You need to speak with an Attorney and tell him this, the attorney should find out if there are any writings, videos or tape recordings of you.
My name is Stephen R. Cohen and I have practiced over 38 years and can be reached at 213-819-1171. I practiced mainly in Los Angeles and Orange County, California. I am not seeking clients from existing relationships with other attorneys, and give only limited advise over the phone (the phone is primarily used to set appointments), these services do not create an attorney client relationship. I apologize for mispelling< as I am a lousy typist, My answers may offend as I do not believe in pulling punches or sugar coating the truth. Further regarding courts in other states my opinions are largely based on logic and what I think is the modern trend which is to consider the needs of the child.
I agree with Mr. Cohen that you need to discuss this with a criminal defense attorney. Your first mistake was agreeing to a meeting with police without counsel present. Don't repeat your mistake by doing anything further on your own.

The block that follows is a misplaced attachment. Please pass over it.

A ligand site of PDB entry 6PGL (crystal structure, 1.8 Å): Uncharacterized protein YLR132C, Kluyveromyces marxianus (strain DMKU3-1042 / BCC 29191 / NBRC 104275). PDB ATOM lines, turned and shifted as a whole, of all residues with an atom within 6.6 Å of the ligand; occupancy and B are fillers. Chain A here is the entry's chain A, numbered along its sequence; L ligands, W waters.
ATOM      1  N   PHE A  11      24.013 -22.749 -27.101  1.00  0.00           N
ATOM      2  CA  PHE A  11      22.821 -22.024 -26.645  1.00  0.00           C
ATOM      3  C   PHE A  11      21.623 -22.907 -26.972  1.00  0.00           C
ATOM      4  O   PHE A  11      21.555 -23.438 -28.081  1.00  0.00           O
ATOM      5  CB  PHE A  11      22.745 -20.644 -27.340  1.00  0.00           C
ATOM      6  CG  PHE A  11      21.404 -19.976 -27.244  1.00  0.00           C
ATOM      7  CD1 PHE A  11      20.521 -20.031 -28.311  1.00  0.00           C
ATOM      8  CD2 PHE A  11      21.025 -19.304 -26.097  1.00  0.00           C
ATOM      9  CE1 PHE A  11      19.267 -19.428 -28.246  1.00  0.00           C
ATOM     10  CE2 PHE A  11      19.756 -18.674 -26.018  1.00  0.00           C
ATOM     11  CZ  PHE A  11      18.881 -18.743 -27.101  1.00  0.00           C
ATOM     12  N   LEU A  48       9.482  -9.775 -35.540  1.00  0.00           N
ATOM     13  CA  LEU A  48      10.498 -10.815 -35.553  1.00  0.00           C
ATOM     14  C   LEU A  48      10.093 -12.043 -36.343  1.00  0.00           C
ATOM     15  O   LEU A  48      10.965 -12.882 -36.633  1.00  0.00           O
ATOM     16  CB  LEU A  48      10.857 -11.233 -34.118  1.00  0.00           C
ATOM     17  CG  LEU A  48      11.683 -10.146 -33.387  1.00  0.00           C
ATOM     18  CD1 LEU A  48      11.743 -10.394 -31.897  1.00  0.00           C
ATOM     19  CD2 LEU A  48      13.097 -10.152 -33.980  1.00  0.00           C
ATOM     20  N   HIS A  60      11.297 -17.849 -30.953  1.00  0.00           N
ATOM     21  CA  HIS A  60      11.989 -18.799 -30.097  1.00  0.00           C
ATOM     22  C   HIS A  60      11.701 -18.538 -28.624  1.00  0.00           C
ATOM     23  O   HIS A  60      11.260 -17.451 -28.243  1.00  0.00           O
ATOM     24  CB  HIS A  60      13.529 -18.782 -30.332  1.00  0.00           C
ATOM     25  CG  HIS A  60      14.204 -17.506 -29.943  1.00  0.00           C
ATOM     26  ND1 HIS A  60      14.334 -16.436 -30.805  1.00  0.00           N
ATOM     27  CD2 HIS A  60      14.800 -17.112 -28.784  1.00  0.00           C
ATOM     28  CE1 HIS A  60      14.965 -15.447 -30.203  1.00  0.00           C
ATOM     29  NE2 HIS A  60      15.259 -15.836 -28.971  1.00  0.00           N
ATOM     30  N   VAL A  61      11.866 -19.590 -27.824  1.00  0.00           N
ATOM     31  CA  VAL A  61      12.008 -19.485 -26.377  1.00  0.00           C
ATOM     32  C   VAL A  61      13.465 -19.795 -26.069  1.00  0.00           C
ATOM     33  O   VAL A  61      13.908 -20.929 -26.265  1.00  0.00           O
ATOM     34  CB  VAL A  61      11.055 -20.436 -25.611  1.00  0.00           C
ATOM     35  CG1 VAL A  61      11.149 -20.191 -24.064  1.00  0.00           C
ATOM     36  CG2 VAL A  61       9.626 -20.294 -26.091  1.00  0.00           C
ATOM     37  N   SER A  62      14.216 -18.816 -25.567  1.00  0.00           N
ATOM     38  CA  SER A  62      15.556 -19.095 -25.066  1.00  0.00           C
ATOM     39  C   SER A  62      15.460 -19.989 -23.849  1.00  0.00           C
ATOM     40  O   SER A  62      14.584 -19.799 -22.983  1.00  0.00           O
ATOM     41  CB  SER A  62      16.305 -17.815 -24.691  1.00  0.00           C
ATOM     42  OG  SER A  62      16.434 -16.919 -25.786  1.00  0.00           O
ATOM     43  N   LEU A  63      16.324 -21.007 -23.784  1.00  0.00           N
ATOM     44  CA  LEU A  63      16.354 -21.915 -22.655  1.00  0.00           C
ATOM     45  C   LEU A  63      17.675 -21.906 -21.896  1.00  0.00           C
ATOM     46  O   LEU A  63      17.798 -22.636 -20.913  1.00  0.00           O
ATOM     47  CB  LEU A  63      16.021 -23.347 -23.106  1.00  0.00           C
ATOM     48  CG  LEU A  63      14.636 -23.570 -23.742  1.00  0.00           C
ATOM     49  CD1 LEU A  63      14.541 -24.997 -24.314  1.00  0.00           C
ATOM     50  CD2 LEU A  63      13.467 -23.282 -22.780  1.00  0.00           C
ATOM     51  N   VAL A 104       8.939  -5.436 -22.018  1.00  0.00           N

Whenever someone is called to come into a police station for questioning, the time to pick up the phone and call a lawyer is that very second. Unfortunately, it does not help to keep asking for a lawyer to be present before you answer any questions, and then keep talking after asking. Yes, under Constitutional principles, if you can prove you asked for an attorney and that the police went ahead and kept asking you questions anyway, then statements may be suppressed, but if you restart the conversation you re-open the need to assert your right to a lawyer. You have another very important right: the right to remain silent. Unfortunately, you do not sound like you exercised that right. You should consult with a lawyer as soon as possible and go over the nature of the questioning and everything you said, so that you may be properly advised about the consequences. Needless to say, make no further statements without a lawyer present.